A News Non Profits — 25 June 2018

By Stephanie Johnson

According to the National Endowment for the Arts’ Survey of Public Participation in the Arts, older adults were the only group to show an increase in performing arts attendance 2002-2012. If you are also worried about aging audiences or donors, you’re not alone.

At Washington Performing Arts, one of the country’s leading presenting and producing organizations with concerts and education programs across the nation’s capital, statistics like these were familiar to board, staff, and patrons in 2014, when two board members encouraged us to develop a program to engage the next generation. Previous colleagues had dipped their toes in the water, but understanding the elements of what attracted, and retained, young patrons and donors (under-40) became so elusive that someone gave it the loving nickname “fetch.”

In the movie, now musical, Mean Girls, one of the “plastics” — the nickname for the popular high-school girls — is trying to popularize ‘fetch’ as her own signature word when her friend finally exclaims, “Stop trying to make ‘fetch’ happen! It’s never going to happen!” Back at Washington Performing Arts, instead of being discouraged, it became our battle cry: we were going to “make ‘fetch’ happen.”

Very quickly, we discovered that there is both an art and a science to this process. Through qualitative and quantitative research, constant feedback and adjustment, and some good old trial and error, my colleagues and I built a Junior Board at Washington Performing Arts that now:

  • Regularly attracts more applicants than it can accept
  • Provides a leadership pipeline for future board service
  • Raises a significant amount of money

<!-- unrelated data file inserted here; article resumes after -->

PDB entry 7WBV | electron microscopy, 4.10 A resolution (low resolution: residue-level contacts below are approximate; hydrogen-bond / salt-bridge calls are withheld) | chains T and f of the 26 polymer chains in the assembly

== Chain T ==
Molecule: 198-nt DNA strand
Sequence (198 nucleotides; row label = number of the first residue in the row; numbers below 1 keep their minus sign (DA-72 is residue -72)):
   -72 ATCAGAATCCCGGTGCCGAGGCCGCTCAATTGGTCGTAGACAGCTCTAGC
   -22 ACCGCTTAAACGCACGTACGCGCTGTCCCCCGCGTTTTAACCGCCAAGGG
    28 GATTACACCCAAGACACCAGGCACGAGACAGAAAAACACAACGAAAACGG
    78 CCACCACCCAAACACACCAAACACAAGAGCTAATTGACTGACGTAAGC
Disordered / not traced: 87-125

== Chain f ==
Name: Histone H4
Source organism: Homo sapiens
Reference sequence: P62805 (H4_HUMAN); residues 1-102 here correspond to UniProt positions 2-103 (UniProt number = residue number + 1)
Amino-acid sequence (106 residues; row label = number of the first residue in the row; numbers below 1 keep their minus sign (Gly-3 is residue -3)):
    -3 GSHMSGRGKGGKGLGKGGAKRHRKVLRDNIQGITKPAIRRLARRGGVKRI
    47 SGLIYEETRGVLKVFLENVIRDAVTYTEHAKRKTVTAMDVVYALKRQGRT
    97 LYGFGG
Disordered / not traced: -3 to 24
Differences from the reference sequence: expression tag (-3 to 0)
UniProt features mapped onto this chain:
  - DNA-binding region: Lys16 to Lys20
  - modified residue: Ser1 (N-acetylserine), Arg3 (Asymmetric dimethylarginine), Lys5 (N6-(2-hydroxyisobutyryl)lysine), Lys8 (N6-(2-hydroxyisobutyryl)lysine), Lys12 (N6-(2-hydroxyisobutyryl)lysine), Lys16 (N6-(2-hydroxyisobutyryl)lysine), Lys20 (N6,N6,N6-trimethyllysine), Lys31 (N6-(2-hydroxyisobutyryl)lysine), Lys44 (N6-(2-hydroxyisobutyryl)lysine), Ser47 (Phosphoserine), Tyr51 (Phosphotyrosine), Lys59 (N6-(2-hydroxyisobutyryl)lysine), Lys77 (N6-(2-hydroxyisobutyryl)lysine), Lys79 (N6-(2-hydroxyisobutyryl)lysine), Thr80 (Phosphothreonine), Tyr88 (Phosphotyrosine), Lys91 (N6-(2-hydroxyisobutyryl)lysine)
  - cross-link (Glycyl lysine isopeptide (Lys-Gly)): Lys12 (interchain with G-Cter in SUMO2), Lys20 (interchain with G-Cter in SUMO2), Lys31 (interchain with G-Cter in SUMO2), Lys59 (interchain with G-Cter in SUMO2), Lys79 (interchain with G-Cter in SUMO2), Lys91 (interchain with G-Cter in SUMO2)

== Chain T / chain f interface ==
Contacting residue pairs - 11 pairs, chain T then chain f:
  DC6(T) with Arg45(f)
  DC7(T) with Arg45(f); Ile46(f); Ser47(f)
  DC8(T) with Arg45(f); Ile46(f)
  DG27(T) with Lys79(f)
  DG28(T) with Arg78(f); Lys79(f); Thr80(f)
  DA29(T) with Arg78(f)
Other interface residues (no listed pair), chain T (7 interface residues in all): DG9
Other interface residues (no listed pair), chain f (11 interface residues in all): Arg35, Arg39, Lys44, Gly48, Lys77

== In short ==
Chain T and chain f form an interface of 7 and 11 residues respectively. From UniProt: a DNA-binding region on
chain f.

• Builds a base of new patrons or the organization

Additionally, the learnings in each of these areas are informing wider business decisions as we look to replicate this success on an institutional scale. Now, we’re sharing what we’ve learned and considerations we encountered along the way.

To start, you have to figure out what works for your organization. Our program was successful because we were able to identify some of our organization’s strengths, like an amazing Board of Directors who would want to be actively involved, and interesting and eclectic artists who would be willing to engage with this demographic. We created something unique because it was deeply connected to our identity and our mission, and using that as our beacon resonated with people.

It’s also imperative to get people excited to be part of the process and create an interdepartmental effort. Our efforts not only included colleagues in all departments of the organization, it enrolled the support of our senior staff and board of directors who were thought-partners and mentors from the beginning. Once we had a solid plan in place, it was easy for people to see themselves making an impact. Even on the front lines, three staff members lead different aspects of the Junior Board, and that strength in numbers matters for testing ideas with each other and establishing this as a full-institutional effort.

If you’re considering implementing your own strategy, or are deep in the trenches already, join us for an in-depth look at our journey to building a meaningful engagement program at the 2018 Bridge to Integrated Marketing & Fundraising Conference. You, too, can make ‘fetch’ happen… or whatever your own signature word may be!

Stephanie Johnson, a major gifts officer at the Smithsonian National Museum of American History and the previous associate director of major gifts at Washington Performing Arts, will be speaking on young professional engagement together with Wynsor Taylor, arts manager at the British Council and Nathan Alston, executive assistant at Washington Performing Arts at the 2018 Bridge to Integrated Marketing & Fundraising Conference, July 31-Aug. 2, at the Gaylord National Hotel & Conference Center, National Harbor, MD, (adjacent to Washington, DC).

 

 

 

The views, opinions and positions expressed in this post are the author’s alone. They do not inherently or expressly reflect the views, opinions and/or positions of American News Report, Microcast Media Group or any of its employees, directors, owners, contractors or affiliate organizations. American News Report makes no representations as to the accuracy, completeness, currentness, suitability, or validity of any information in this column, and is not responsible or liable for any errors, omissions, or delays (intentional or not) in this information; or any losses, injuries, and or damages arising from its display, publication, dissemination, interpretation or use.

 

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